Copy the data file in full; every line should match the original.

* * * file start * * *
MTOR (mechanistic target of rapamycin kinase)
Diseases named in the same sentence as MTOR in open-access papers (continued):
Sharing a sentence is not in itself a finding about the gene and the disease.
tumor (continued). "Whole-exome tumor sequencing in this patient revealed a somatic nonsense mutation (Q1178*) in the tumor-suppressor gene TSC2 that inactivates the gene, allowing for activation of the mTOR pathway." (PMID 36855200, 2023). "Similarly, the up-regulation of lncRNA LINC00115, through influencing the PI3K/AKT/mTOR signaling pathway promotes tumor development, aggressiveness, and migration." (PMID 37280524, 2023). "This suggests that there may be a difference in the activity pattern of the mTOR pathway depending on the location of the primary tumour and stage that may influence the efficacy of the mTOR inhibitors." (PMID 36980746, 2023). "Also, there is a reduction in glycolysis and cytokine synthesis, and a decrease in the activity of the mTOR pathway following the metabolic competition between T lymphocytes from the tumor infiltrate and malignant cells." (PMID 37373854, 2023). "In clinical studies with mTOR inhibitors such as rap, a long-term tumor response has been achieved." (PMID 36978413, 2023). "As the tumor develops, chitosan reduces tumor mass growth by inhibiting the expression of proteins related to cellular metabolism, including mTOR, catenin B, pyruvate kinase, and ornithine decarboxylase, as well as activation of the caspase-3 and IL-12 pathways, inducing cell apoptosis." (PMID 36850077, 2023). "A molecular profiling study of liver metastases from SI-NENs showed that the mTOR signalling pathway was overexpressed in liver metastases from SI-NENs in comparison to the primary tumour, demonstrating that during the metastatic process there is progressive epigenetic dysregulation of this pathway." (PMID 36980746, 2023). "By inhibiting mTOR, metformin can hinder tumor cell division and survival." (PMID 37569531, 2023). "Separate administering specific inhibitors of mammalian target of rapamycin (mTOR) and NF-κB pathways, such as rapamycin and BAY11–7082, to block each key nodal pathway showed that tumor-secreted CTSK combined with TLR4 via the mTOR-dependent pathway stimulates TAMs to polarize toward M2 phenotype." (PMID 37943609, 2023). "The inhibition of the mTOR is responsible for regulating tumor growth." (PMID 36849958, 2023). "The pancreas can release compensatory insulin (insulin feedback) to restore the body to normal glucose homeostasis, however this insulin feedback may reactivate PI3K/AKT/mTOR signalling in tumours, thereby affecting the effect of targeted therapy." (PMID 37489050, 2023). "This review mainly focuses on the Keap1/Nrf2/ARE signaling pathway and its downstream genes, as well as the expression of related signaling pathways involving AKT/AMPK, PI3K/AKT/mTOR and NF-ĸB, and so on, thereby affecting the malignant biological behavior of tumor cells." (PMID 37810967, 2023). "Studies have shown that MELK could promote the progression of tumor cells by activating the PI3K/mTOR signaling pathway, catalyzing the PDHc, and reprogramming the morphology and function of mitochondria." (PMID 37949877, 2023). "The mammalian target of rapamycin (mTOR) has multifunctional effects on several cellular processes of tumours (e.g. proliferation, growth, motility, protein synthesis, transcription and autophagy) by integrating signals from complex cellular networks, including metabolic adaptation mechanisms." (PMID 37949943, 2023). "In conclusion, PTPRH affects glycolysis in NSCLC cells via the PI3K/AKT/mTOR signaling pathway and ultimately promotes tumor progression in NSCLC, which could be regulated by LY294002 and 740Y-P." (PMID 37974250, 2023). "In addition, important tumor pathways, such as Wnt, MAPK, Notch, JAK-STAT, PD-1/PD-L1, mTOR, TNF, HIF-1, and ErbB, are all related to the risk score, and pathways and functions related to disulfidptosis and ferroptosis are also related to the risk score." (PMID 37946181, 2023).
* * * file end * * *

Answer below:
MTOR (mechanistic target of rapamycin kinase)
Diseases named in the same sentence as MTOR in open-access papers (continued):
Sharing a sentence is not in itself a finding about the gene and the disease.
tumor (continued). "Whole-exome tumor sequencing in this patient revealed a somatic nonsense mutation (Q1178*) in the tumor-suppressor gene TSC2 that inactivates the gene, allowing for activation of the mTOR pathway." (PMID 36855200, 2023). "Similarly, the up-regulation of lncRNA LINC00115, through influencing the PI3K/AKT/mTOR signaling pathway promotes tumor development, aggressiveness, and migration." (PMID 37280524, 2023). "This suggests that there may be a difference in the activity pattern of the mTOR pathway depending on the location of the primary tumour and stage that may influence the efficacy of the mTOR inhibitors." (PMID 36980746, 2023). "Also, there is a reduction in glycolysis and cytokine synthesis, and a decrease in the activity of the mTOR pathway following the metabolic competition between T lymphocytes from the tumor infiltrate and malignant cells." (PMID 37373854, 2023). "In clinical studies with mTOR inhibitors such as rap, a long-term tumor response has been achieved." (PMID 36978413, 2023). "As the tumor develops, chitosan reduces tumor mass growth by inhibiting the expression of proteins related to cellular metabolism, including mTOR, catenin B, pyruvate kinase, and ornithine decarboxylase, as well as activation of the caspase-3 and IL-12 pathways, inducing cell apoptosis." (PMID 36850077, 2023). "A molecular profiling study of liver metastases from SI-NENs showed that the mTOR signalling pathway was overexpressed in liver metastases from SI-NENs in comparison to the primary tumour, demonstrating that during the metastatic process there is progressive epigenetic dysregulation of this pathway." (PMID 36980746, 2023). "By inhibiting mTOR, metformin can hinder tumor cell division and survival." (PMID 37569531, 2023). "Separate administering specific inhibitors of mammalian target of rapamycin (mTOR) and NF-κB pathways, such as rapamycin and BAY11–7082, to block each key nodal pathway showed that tumor-secreted CTSK combined with TLR4 via the mTOR-dependent pathway stimulates TAMs to polarize toward M2 phenotype." (PMID 37943609, 2023). "The inhibition of the mTOR is responsible for regulating tumor growth." (PMID 36849958, 2023). "The pancreas can release compensatory insulin (insulin feedback) to restore the body to normal glucose homeostasis, however this insulin feedback may reactivate PI3K/AKT/mTOR signalling in tumours, thereby affecting the effect of targeted therapy." (PMID 37489050, 2023). "This review mainly focuses on the Keap1/Nrf2/ARE signaling pathway and its downstream genes, as well as the expression of related signaling pathways involving AKT/AMPK, PI3K/AKT/mTOR and NF-ĸB, and so on, thereby affecting the malignant biological behavior of tumor cells." (PMID 37810967, 2023). "Studies have shown that MELK could promote the progression of tumor cells by activating the PI3K/mTOR signaling pathway, catalyzing the PDHc, and reprogramming the morphology and function of mitochondria." (PMID 37949877, 2023). "The mammalian target of rapamycin (mTOR) has multifunctional effects on several cellular processes of tumours (e.g. proliferation, growth, motility, protein synthesis, transcription and autophagy) by integrating signals from complex cellular networks, including metabolic adaptation mechanisms." (PMID 37949943, 2023). "In conclusion, PTPRH affects glycolysis in NSCLC cells via the PI3K/AKT/mTOR signaling pathway and ultimately promotes tumor progression in NSCLC, which could be regulated by LY294002 and 740Y-P." (PMID 37974250, 2023). "In addition, important tumor pathways, such as Wnt, MAPK, Notch, JAK-STAT, PD-1/PD-L1, mTOR, TNF, HIF-1, and ErbB, are all related to the risk score, and pathways and functions related to disulfidptosis and ferroptosis are also related to the risk score." (PMID 37946181, 2023).